Perri Leviss is a member of the Boston Youth Justice Research Project Team. Today she explains how the research group worked in teams.
by Perri Leviss
Courage to Teamwork
Working as part of a collaborative research team is not easy…it requires people to compromise, check their egos at the door, and listen to their colleagues’ suggestions and opinions, which can at times be different than their own. Sometimes social science research can also be a lonely endeavor and working with others enhances the quality of research as well as makes the project more fun. In our qualitative research project documenting the role of youth leaders and adult allies in Boston’s youth justice movement, a group of 6 doctoral students and our fearless faculty advisor/principal investigator used MAXQDA (many of us for the first time) to code over 20 qualitative interviews. While several of the doctoral students knew each other before working on the project – we had never conducted research together.
Members of the Research Team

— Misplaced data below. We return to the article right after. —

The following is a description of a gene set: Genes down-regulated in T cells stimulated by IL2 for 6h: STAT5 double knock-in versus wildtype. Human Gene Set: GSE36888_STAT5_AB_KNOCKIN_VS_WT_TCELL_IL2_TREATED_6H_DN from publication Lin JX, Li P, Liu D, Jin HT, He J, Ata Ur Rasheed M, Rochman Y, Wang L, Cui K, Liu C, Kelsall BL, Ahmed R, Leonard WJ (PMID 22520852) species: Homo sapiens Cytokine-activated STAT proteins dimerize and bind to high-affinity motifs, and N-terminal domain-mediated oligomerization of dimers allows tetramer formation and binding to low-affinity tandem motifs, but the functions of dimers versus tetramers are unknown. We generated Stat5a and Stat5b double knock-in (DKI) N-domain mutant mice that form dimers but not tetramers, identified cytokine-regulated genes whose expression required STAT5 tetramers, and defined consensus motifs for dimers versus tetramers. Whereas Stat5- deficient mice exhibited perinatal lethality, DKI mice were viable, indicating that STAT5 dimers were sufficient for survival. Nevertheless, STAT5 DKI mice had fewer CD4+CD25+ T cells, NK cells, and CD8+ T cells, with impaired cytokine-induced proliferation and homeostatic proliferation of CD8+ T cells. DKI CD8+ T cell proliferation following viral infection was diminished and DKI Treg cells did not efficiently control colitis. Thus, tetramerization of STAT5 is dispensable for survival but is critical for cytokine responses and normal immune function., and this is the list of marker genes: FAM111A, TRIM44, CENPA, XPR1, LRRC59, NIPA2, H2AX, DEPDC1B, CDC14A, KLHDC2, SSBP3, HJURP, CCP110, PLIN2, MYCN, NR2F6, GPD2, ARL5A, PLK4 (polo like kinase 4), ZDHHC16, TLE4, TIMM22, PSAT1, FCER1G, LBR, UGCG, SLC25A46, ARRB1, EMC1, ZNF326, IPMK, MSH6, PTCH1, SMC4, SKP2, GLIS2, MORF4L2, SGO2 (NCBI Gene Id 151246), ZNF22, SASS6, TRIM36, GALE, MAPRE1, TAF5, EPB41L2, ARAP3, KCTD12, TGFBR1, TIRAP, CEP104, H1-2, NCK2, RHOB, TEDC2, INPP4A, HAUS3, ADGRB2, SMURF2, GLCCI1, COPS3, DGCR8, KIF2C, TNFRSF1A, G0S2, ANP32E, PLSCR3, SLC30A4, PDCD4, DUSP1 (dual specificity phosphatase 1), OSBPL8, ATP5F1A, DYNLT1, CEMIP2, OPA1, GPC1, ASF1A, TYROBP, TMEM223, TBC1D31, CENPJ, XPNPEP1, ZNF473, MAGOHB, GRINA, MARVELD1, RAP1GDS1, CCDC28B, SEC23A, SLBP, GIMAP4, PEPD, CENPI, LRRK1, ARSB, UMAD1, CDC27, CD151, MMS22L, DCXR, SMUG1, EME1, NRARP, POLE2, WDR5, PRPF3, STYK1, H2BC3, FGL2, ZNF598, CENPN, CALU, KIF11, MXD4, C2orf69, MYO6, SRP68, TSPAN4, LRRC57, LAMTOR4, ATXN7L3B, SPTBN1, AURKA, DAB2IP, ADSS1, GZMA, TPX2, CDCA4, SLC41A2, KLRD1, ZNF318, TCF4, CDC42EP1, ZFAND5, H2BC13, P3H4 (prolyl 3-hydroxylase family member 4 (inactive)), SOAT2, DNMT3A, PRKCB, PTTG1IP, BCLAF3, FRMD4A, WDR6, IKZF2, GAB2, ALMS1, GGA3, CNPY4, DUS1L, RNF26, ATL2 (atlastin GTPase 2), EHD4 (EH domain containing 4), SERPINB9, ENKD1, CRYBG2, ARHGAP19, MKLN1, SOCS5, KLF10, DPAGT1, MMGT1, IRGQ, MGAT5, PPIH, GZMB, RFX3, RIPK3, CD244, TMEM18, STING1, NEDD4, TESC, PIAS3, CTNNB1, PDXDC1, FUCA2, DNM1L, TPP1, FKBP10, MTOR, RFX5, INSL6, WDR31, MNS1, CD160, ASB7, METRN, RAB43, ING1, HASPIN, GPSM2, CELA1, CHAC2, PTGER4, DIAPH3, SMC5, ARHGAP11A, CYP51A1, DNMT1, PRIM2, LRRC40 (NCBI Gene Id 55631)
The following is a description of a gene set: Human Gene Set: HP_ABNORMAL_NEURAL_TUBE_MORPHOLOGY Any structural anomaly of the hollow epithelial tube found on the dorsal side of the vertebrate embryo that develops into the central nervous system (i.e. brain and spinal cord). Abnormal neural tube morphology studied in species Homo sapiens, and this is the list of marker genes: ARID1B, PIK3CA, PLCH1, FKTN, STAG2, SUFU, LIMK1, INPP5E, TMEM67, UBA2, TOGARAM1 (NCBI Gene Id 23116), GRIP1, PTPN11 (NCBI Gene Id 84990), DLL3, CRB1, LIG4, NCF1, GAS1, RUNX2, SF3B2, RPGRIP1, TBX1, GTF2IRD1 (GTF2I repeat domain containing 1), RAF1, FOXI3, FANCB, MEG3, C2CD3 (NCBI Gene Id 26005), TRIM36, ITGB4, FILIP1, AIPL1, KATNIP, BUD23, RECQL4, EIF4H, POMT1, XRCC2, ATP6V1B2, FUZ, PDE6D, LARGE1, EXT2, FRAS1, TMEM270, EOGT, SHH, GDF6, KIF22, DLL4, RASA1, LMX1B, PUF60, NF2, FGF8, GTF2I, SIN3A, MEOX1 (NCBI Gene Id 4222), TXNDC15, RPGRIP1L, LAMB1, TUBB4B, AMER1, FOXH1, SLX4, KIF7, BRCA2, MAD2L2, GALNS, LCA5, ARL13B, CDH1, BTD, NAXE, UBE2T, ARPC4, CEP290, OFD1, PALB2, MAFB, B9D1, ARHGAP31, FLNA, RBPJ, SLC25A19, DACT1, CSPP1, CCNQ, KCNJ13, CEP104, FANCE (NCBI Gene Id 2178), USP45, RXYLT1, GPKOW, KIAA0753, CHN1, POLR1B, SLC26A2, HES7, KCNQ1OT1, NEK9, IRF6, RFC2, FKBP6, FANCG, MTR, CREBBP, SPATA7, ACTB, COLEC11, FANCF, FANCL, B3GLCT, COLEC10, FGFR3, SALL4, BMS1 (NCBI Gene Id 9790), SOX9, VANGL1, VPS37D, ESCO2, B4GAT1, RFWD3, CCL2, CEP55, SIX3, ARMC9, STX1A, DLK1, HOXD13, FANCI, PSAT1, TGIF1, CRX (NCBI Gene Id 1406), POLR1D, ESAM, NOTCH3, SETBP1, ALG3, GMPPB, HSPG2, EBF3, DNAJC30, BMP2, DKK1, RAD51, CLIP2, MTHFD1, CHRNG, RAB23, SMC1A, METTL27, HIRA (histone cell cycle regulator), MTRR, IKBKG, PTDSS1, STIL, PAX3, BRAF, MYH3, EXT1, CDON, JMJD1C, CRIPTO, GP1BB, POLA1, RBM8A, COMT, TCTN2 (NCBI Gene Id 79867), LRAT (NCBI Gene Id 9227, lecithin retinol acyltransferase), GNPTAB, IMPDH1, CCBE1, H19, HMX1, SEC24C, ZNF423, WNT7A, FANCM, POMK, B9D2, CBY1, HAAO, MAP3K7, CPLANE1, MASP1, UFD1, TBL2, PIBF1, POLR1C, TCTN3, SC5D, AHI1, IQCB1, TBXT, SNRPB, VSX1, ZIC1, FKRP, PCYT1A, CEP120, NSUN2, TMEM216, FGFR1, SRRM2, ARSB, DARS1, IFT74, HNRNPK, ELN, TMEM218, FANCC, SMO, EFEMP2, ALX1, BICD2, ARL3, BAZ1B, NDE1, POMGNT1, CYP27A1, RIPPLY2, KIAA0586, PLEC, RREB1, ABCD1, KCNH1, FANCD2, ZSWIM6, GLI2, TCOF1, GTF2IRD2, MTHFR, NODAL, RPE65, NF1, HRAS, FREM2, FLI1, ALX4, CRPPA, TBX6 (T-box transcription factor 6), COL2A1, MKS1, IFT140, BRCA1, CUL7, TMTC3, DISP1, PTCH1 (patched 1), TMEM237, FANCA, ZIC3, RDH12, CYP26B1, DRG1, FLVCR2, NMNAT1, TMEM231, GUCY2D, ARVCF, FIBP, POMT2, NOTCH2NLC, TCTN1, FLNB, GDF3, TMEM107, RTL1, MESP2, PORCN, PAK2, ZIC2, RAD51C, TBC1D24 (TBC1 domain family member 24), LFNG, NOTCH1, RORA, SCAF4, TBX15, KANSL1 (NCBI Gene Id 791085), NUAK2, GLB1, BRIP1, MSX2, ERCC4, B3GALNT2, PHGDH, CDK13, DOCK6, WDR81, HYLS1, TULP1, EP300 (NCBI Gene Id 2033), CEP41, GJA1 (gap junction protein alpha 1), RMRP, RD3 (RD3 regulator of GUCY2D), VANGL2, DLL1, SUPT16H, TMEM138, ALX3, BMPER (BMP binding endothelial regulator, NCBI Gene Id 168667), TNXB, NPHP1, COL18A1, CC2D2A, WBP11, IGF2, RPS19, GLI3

Using MAXQDA as a research tool was important to building a collegial team that learned from one another and supported joint thinking and data analysis throughout the research process. From the very beginning, our research team leveraged MAXQDA to collectively develop and test our interview codes, define codes, and then revise them many times over. We used the MAXQDA software in pairs of researchers to separately and then jointly code interviews. The MAXQDA software was able to illustrate several people’s coding of the same transcript, which allowed us to see how different doctoral students may code the same sentence or phrase in multiple ways. This process led to many important discussions about both the themes that were emerging from the data as well as learning about the mechanics of the coding process.
Advanteges of MAXQDA
One of the most important aspects of MAXQDA is the ease of its use. Our research team was comprised of students from multiple doctoral programs at UMass Boston, many who had prior experience with other research software — but sharing our data and analysis through MAXQDA was easy, even for those doctoral students who worked in different hardware environments (mac vs. pc) with vastly different technology skills. Even if you did not conduct or even code some of the interviews yourself, members of the research team could all review each other’s work (even at the same time), sort data together by key themes, and analyze data together. We could even view the personal notes of the interviewer or the coder, which is embedded within the MAXQDA system. Obviously, building a supportive and effective learning community does not come from a software system alone, but using MAXQDA was a critical tool in our collaborative research project.